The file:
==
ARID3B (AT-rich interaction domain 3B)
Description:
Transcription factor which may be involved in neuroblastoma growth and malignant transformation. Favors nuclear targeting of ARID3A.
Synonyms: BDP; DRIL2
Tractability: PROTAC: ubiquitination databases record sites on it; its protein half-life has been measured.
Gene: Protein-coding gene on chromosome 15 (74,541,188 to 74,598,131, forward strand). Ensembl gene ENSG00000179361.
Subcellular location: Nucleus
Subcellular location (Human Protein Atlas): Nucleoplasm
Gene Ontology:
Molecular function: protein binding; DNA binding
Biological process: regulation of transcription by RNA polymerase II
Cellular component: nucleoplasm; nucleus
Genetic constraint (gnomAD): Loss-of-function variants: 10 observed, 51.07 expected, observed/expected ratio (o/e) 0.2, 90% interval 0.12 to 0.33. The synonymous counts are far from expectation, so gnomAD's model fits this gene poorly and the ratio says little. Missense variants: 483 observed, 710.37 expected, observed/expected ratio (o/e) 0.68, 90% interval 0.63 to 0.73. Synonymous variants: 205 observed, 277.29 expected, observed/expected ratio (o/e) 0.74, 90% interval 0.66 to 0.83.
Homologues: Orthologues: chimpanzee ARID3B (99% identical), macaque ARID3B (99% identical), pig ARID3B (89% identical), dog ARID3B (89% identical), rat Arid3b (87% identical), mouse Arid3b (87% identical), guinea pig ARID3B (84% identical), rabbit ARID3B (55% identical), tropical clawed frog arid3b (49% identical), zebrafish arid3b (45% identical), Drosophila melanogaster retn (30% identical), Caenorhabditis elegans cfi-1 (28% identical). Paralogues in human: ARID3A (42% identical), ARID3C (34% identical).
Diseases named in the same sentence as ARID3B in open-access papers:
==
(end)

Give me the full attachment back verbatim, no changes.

ARID3B (AT-rich interaction domain 3B)
Description:
Transcription factor which may be involved in neuroblastoma growth and malignant transformation. Favors nuclear targeting of ARID3A.
Synonyms: BDP; DRIL2
Tractability: PROTAC: ubiquitination databases record sites on it; its protein half-life has been measured.
Gene: Protein-coding gene on chromosome 15 (74,541,188 to 74,598,131, forward strand). Ensembl gene ENSG00000179361.
Subcellular location: Nucleus
Subcellular location (Human Protein Atlas): Nucleoplasm
Gene Ontology:
Molecular function: protein binding; DNA binding
Biological process: regulation of transcription by RNA polymerase II
Cellular component: nucleoplasm; nucleus
Genetic constraint (gnomAD): Loss-of-function variants: 10 observed, 51.07 expected, observed/expected ratio (o/e) 0.2, 90% interval 0.12 to 0.33. The synonymous counts are far from expectation, so gnomAD's model fits this gene poorly and the ratio says little. Missense variants: 483 observed, 710.37 expected, observed/expected ratio (o/e) 0.68, 90% interval 0.63 to 0.73. Synonymous variants: 205 observed, 277.29 expected, observed/expected ratio (o/e) 0.74, 90% interval 0.66 to 0.83.
Homologues: Orthologues: chimpanzee ARID3B (99% identical), macaque ARID3B (99% identical), pig ARID3B (89% identical), dog ARID3B (89% identical), rat Arid3b (87% identical), mouse Arid3b (87% identical), guinea pig ARID3B (84% identical), rabbit ARID3B (55% identical), tropical clawed frog arid3b (49% identical), zebrafish arid3b (45% identical), Drosophila melanogaster retn (30% identical), Caenorhabditis elegans cfi-1 (28% identical). Paralogues in human: ARID3A (42% identical), ARID3C (34% identical).
Diseases named in the same sentence as ARID3B in open-access papers: